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By Carol Ellison  |  Posted 2005-02-18 Print this article Print

: Who pays for municipal wireless?"> Marsico offered these thoughts on how to fund the service: "Taxation is probably the best method, although some may claim that the local citizens would then be subsidizing the tourists. How contraire! Tourism brings revenue to the city and helps keep local taxes down since the revenues from tourism bring businesses profits and enable those businesses, in turn, to pay the citys various Business use taxes and other mercantile licenses fees, etc. The outsourcing of technical support to local IT would then put more people to work locally, thereby generating more revenue for the city via wage taxes, license fees, etc." Mark Barton, of San Jose, Calif., would like to see municipal wireless come his way. He says his business could not exist without broadband and, based on his experience with municipal utilities, muni Wi-Fi promises to hold down rates. "In the neighboring towns of Santa Clara (Intels headquarters) and Palo Alto, the power utilities are run by the cities," he wrote. "Residents in these towns enjoy significantly lower bills than those of us in the Pacific Gas & Electric service zones. ... My experience is that local control can be very effective in providing essential services."
Looking for a Wi-Fi hot spot? Click here to use eWEEK.coms Hot-Spot Finder Alexander J. Wood spoke up for muni Wi-Fi, saying "the most important service many consumers get is their broadband connection, and not their phone line or TV service…I can also see Wi-Fi becoming the only access in small towns where big providers wont spend money to run fiber-optic lines and new DSL and cable systems to distribute the bandwidth. Even if the wireless projects dont replace cable or DSL, they surely will bring the prices of private broadband way down…Now, if lawmakers could get with the program we might actually have better broadband. Although mail ran strongly in favor of muni Wi-Fi, there were a few who did not agree that cities should have the right to determine their own Wi-Fi fates. Pennsylvania resident Terry Smith, systems administrator at Management Science Associates likened muni wireless to socialism and argued "while it is a noble thought that all citizens of Philadelphia should be given free or low-cost broadband, what happens to free enterprise? If I can get broadband for $15, why spend $42? If Verizon (or Comcast or Adelphia or whoever) loses customers to this government-subsidized low-cost supplier, they will be forced to raise their rates. Eventually their rates will be so high that they will be out of the broadband business. If all carriers are forced out of their broadband business, the government will be the ONLY provider. And once they are the only provider and have to maintain their own infrastructure, the prices will soar, either in monthly fees or higher taxes… The way to affordable broadband is through competition. When companies compete, prices drop." Cmdr. J. Price of the U.S. Naval Reserve also opposes muni Wi-Fi but doesnt like the idea of the state granting a monopoly interest to any carrier. "I dont want any governmental agency taxing, controlling or providing anything," Price wrote. "So no, the government should not grant control or a monopoly to any company, nor should it allow any company to control the market by some legal grant. Every vendor that desires to enter a market should be allowed to do so, and may the best win." Then there were others who didnt think muni Wi-Fi was enough. Jeff Hoel, a resident of Palo Alto, Calif., describes himself as an enthusiastic supporter of muni "fiber to the home," which he calls "an even better idea than muni wireless." He says hed "rather pay my muni than the telecom incumbents for Internet, phone, and TV services… Munis typically try to charge for utilities what they cost, plus a little for the General Fund. At least thats the policy for Palo Altos existing utilities. It could be the same for an information utility." Jeff Warner, of Hermosa Beach, Calif., said he likes the idea of muni Wi-Fi in theory but, on close examination, he has his doubts. He writes: "It would be nice to get wireless away from my house, but I would hardly ever use it. If the city wants to paint the area with connections, I think they should get a new frequency!" Check out eWEEK.coms for the latest news, reviews and analysis on mobile and wireless computing.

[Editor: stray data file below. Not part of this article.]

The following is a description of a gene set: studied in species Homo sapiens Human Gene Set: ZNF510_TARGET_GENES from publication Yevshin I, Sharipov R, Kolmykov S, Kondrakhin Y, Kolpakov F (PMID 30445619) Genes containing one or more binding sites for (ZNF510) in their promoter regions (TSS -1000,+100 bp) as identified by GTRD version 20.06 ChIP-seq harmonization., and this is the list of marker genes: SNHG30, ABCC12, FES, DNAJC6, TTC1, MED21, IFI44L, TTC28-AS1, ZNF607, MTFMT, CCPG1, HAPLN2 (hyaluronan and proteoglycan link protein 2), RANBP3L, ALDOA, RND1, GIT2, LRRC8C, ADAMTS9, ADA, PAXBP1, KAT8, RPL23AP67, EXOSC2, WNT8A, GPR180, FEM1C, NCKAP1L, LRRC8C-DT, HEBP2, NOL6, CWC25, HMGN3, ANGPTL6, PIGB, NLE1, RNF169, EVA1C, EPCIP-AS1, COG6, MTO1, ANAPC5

Carol Ellison is editor of's Mobile & Wireless Topic Center. She has authored whitepapers on wireless computing (two on network security–,Securing Wi-Fi Wireless Networks with Today's Technologies, Wi-Fi Protected Access: Strong, Standards-based Interoperable Security for Today's Wi-Fi Networks, and Wi-Fi Public Access: Enabling the future with public wireless networks.

Ms. Ellison served in senior and executive editorial positions for Ziff Davis Media and CMP Media. As an executive editor at Ziff Davis Media, she launched the networking track of The IT Insider Series, a newsletter/conference/Web site offering targeted to chief information officers and corporate directors of information technology. As senior editor at CMP Media's VARBusiness, she launched the Web site, VARBusiness University, an online professional resource center for value-added resellers of information technology.

Ms. Ellison has chaired numerous industry panels and has been quoted as a networking and educational technology expert in The New York Times, Newsday, The Los Angeles Times and The Wall Street Journal, National Public Radio's All Things Considered, CNN Headline News, WNBC and CNN/FN, as well as local and regional Comcast and Cablevision reports. Her articles have appeared in most major hi-tech publications and numerous newspapers and magazines, including The Washington Post and The Christian Science Monitor.

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